- Sim Bhullar: The New Mexico State product made history as the first Indian-born basketball player signed to an NBA contract. He also stands at 7-foot-5 – the tallest player on any NBA roster as of now. It will be interesting to see if he is good enough to catch onto the final roster, and what his size could mean for the team, and the league, if he does.
- Eric Moreland: The 6’10” Forward from Oregon State made a statement in this year’s Vegas Summer League – a league that the Kings ended up winning. He has size and defensive skills the Kings could definitely use. Whether that will translate to success against the league’s best will be a different story.
- Omri Casspi: The 26-year-old (who, coincidentally enough, shares my birthday) makes his return to the team that drafted him in 2008. After a three-year absence that brought him to the Cleveland Cavaliers and Houston Rockets, he signed a league-minimum contract to rejoin the Kings, and hopes to make an impact in a frontcourt that will be expected to play at an erratic pace in 2014.
- Darren Collison: The newly-acquired point guard, signed away from the Los Angeles Clippers, will be expected to replace former starting PG Isaiah Thomas, whom the Kings let sign with the Phoenix Suns this past offseason. No pressure, but should he fail to produce, the wrath of Kings fans will likely come down not only on him, but the front office that chose him over the fan favorite in Thomas.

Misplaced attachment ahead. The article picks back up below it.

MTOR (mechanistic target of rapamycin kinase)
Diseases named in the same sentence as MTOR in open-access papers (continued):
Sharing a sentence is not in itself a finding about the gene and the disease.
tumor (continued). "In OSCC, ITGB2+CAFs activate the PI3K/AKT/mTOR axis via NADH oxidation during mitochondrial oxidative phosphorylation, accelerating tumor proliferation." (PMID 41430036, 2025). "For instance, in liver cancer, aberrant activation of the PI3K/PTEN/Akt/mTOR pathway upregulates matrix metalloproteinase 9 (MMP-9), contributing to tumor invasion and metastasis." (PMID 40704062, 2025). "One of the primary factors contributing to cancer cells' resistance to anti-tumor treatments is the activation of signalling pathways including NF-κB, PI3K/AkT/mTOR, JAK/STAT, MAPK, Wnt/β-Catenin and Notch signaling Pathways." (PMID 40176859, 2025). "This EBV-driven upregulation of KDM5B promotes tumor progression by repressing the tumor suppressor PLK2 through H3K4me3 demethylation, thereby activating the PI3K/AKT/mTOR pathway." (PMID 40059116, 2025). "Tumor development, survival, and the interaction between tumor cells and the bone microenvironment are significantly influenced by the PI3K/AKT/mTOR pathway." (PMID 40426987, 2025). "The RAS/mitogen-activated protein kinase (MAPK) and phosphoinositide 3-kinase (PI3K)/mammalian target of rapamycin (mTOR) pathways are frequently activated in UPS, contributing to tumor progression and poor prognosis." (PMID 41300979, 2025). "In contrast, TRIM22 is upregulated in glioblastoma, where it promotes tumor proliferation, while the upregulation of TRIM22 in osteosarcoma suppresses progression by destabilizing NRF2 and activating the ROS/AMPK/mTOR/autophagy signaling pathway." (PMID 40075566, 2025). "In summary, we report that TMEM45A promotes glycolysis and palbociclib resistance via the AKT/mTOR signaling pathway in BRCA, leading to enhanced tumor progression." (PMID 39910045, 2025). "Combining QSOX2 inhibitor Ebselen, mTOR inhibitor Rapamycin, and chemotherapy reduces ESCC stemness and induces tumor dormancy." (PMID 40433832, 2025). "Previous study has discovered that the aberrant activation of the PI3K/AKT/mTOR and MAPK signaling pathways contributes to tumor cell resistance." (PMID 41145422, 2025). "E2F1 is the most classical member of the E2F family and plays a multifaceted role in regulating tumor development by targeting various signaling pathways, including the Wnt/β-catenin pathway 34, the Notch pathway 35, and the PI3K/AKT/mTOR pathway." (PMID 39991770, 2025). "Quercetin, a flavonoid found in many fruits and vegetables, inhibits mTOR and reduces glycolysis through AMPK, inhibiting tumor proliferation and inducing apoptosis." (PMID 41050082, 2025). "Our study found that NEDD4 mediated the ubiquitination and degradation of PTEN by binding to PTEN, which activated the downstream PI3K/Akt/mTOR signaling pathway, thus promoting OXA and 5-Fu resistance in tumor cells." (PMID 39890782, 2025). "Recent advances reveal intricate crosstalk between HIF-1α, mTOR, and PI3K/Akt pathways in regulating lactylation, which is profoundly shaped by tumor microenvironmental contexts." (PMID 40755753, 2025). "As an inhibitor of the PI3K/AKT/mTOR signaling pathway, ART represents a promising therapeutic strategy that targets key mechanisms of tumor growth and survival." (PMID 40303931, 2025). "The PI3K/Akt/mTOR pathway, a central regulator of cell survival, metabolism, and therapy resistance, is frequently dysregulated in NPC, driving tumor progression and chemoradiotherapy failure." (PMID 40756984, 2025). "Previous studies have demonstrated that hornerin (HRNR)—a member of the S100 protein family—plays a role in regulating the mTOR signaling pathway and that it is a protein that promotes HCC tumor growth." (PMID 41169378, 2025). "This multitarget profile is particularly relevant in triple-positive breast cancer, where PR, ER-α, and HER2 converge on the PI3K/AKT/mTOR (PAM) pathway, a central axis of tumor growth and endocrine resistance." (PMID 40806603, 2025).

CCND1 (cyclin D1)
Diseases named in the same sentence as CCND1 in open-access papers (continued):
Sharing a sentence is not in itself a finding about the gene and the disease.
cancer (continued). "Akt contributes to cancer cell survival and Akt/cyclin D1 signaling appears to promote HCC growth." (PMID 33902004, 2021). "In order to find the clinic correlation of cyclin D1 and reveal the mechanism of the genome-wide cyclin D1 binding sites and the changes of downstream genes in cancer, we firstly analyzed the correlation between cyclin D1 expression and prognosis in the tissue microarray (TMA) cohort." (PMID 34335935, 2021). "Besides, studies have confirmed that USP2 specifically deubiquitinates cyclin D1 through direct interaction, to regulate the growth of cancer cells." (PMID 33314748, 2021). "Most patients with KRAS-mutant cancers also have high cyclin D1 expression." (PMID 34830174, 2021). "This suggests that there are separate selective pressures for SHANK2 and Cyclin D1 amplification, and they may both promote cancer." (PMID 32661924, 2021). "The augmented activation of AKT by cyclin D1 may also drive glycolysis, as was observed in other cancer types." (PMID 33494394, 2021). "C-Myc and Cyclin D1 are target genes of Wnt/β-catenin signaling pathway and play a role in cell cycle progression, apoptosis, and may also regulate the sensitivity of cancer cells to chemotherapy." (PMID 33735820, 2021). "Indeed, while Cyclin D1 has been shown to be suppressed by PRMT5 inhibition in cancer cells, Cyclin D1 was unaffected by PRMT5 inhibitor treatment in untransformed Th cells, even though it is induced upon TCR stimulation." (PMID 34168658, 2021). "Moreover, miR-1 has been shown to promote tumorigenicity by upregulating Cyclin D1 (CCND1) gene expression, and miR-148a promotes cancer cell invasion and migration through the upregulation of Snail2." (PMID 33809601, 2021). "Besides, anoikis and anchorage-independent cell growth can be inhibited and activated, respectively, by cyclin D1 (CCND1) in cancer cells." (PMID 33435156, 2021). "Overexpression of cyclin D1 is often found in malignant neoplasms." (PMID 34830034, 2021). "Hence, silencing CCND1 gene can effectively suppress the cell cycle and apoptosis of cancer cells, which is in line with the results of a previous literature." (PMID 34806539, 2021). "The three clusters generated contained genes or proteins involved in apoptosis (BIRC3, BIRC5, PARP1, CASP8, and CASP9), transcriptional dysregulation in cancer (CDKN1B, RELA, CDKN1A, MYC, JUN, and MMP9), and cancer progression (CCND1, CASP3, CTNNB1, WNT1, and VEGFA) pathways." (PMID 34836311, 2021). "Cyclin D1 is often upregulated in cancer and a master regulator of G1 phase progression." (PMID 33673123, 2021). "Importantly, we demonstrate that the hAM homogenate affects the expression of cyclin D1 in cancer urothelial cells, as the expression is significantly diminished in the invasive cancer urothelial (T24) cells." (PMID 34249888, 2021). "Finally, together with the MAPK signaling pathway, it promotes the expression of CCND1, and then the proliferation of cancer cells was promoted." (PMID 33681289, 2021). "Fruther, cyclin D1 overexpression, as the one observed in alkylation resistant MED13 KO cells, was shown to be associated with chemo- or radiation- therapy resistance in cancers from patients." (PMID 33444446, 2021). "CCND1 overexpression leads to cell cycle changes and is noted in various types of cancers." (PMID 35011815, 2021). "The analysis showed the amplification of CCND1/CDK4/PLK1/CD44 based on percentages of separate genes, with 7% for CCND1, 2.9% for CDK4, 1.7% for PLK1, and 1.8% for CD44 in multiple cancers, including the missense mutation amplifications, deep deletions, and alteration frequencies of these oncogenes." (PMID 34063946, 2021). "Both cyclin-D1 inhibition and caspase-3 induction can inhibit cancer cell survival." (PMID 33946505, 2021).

- Nik Stauskas: Selected eighth overall in this year’s NBA draft, the sharpshooting SG from Michigan will likely serve as the team’s long-range spark plug. He will also have to silence critics who questioned the pick, citing second-year SG Ben McLemore’s presence on the roster.
Speaking of the Kings, it seems that a version of the team from Sacramento is being formed 2,200 miles away.
I couldn’t help but notice that, with the acquisition of former PG/SG Jimmer Fredette this past offseason, the New Orleans Pelicans now have three men who played significant roles in the Kings’ recent (albeit, sub-par) history.
While my criticisms of Fredette have been well-documented, the Kings decided to select him as the team’s franchise point guard/sharpshooter in 2011. And, while he had flashes of the player Sacramento was expecting, he found himself in another roster less than three years after he was drafted. And now, with reports that the coaching staff want him to act like the shooter he was at BYU, perhaps his talents will be fully realized in New Orleans.
He joins another former lottery pick by the Sacramento Kings, and one, to be sure, was actually pretty successful during his tenure in California’s capitol city: SG Tyreke Evans. Drafted 4th overall in a class that included Blake Griffin and James Harden, Evans won Rookie of the Year honors, and was considered the team’s franchise player. That is, until a decline in 2013 prompted the Kings to trade him to New Orleans for a more pure point guard in Greivis Vasquez.
Then, there’s a name some Kings fans would like to forget – G/F John Salmons. His multiple tenures with Sacramento, while productive in terms of offensive statistics, made the team no better. The decision to bring him back in 2011 – coupled with the drafting of Fredette – was puzzling on a number of levels. Nonetheless, his services will likely be better in N’awlins … as far as I know.
In any case, I just thought I’d point out that happy coincidence.